Farnoosh, I believe for sure there is a higher power at work here. You need to just believe that and live your best life. If you are meant to have a child, you will. But, somehow I think you are more inclined to have a positive impact on many children in your own special way. Don’t over think it, just live.

        • Farnoosh

          Thank you dear Barbara. I am going to believe it too then. Thank you for the beautiful closing thoughts. You are a gem of a reader and I am so happy you took the time to share so much of yourself here with us.

    • Kim Curry

      Dear Barbara,

      Thank you for sharing, and bringing up the brothers. I am also the oldest child in my family. My sister and two brothers are relatively close in age. The third and fourth brothers were born while I was in high school.

      It was, on one hand, quite difficult to leave 18-mo and 30-mo brothers behind when I was an 18-year-old going to college.
      On the other hand, the freedom to finally live MY life, and make MY way in the world, was exhilarating.

      • Farnoosh

        Kim, I have a brother who is 12 years younger and another who is 1 year younger. I am the eldest too. We had quite the dynamics growing up. I think you might have the largest age difference I have heard in siblings, that makes life so interesting….but good for you on gaining some freedom of first time going to college!

    • James M

      My girlfriend was told the same thing (could never get pregnant), so she took precautions with having safe sex, but never used anything to make sure she never got pregnant. Everything was going along fine until she met me – bam, she was pregnant.

      Initially, it was a huge shock for us, and took us down a path we weren’t entirely comfortable with, but at the same time, it brought us together more than we probably ever would have been without going through the pregnancy. Our daughter is nearly a year old now (Dec 31st, missed New Years by 3 hours), and it has definitely been trying at times, but never a burden.

      I took the pregnancy as a sign that one part of my life had been completed and I needed to move onto the next stage. I left my job, we moved to a new city, and am about to embark on a new profession. Watching her grow up so quickly has been absolutely amazing, and I can not possibly describe in words some of the experiences we have gone through (expressions on her face when trying new foods, watching her flip pages in a book on her own for an hour, clapping, etc).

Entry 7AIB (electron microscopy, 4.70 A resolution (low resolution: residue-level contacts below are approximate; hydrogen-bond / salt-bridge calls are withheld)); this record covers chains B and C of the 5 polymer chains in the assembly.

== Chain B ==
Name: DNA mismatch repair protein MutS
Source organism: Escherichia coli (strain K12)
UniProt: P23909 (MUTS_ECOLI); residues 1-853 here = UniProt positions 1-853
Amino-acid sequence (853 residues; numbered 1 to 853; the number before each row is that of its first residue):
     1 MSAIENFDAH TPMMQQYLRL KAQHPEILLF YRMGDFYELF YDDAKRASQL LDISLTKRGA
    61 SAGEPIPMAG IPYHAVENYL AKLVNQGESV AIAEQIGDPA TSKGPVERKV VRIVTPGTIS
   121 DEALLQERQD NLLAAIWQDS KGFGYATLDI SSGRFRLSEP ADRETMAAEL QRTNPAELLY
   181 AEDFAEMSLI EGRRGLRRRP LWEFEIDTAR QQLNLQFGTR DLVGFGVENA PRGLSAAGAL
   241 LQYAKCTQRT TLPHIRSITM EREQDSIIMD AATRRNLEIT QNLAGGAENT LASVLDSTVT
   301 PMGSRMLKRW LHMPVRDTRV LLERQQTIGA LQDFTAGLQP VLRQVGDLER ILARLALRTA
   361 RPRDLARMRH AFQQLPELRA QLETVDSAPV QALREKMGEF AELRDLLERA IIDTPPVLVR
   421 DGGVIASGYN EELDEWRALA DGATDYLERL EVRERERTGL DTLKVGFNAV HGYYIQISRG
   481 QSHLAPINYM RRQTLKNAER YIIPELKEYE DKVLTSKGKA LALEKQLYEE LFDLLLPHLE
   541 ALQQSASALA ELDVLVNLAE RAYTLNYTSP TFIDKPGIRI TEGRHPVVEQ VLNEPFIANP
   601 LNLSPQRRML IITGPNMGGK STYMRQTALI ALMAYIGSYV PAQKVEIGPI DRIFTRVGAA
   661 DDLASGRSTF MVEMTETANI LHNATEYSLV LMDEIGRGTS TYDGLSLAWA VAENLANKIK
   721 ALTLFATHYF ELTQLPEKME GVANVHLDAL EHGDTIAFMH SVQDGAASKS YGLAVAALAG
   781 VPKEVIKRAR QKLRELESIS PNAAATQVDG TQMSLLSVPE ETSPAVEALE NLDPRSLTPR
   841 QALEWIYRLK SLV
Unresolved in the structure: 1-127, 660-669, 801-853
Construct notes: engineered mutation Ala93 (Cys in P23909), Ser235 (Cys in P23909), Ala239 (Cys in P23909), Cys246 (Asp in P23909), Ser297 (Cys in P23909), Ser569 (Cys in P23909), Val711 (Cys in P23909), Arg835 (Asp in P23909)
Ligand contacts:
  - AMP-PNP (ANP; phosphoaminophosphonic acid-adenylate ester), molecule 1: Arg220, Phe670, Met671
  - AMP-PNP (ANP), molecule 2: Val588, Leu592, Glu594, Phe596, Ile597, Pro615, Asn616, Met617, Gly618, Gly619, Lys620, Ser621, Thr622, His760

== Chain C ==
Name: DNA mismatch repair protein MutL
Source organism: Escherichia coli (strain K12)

I didn’t mention before that my girlfriend did not want to have any kids when we first met. But after going through the labour and pregnancy, she wants more (which scares me!) What I have learned from all this is pregnancy is not entirely a choice, and the desire to have children is a gut feeling and not a decision to be made. If your gut is calling to you saying you should be having children, then start working at it. If you have to think about it, you probably aren’t ready for it.

      • Farnoosh

        Dear James, I so enjoyed reading every bit of your story, unique yet again even after a hundred other stories here – I love it! The turning points, the highlights of your fatherhood and the change in perspective are an amazing evolution of you both as parents and individuals and of course, I can’t help but agree to your closing comments. Thank you so much for sharing your story and thoughts with us!!!

  • Aileen

    Farnoosh, all of us readers can (and will) offer our opinions and what’s right for us as individuals, but for each woman, individually, she must ask herself and search within to find her own truth. It is something that only the individual can know deep within herself.

    It can be harder for a woman to identify what is right for her when our society is entrenched with the notion that all woman want children and it’s part of the female experience to be a mother. When someone doesn’t feel this way, it can be much harder for them to realize their truth.

    For some woman, the idea of having children is fulfillment and for others the idea of having children is like ending one’s life as they know it.

    You ask, “How do you convince yourself not to fear something, which your whole being warns you against? ” – and I say, when your being warns you against something, listen. – no need to ignore your intuition and your spirit – they know you better than your mind.

    “Is there a greater reason for living? Is having a child a fulfillment beyond the happiness I live daily? ” – no

    “What reason and rationale can compel you to give it up the current state of happiness for a future state, one being radically different from the other? ” – no reason is strong enough to give up your happiness. For some women though, their hearts know that a child will bring them deeper joy and fulfillment. But not all woman feel this way.

    “Would you be able to leave a different kind of legacy if you opt out of having children? Would I? What if we decided to help improve the lives of a hundred children in this world instead of bringing one more to the world? What if we created a haven of comfort and education for other lives rather than introducing new life? Is that a legacy worth celebrating and remembering?”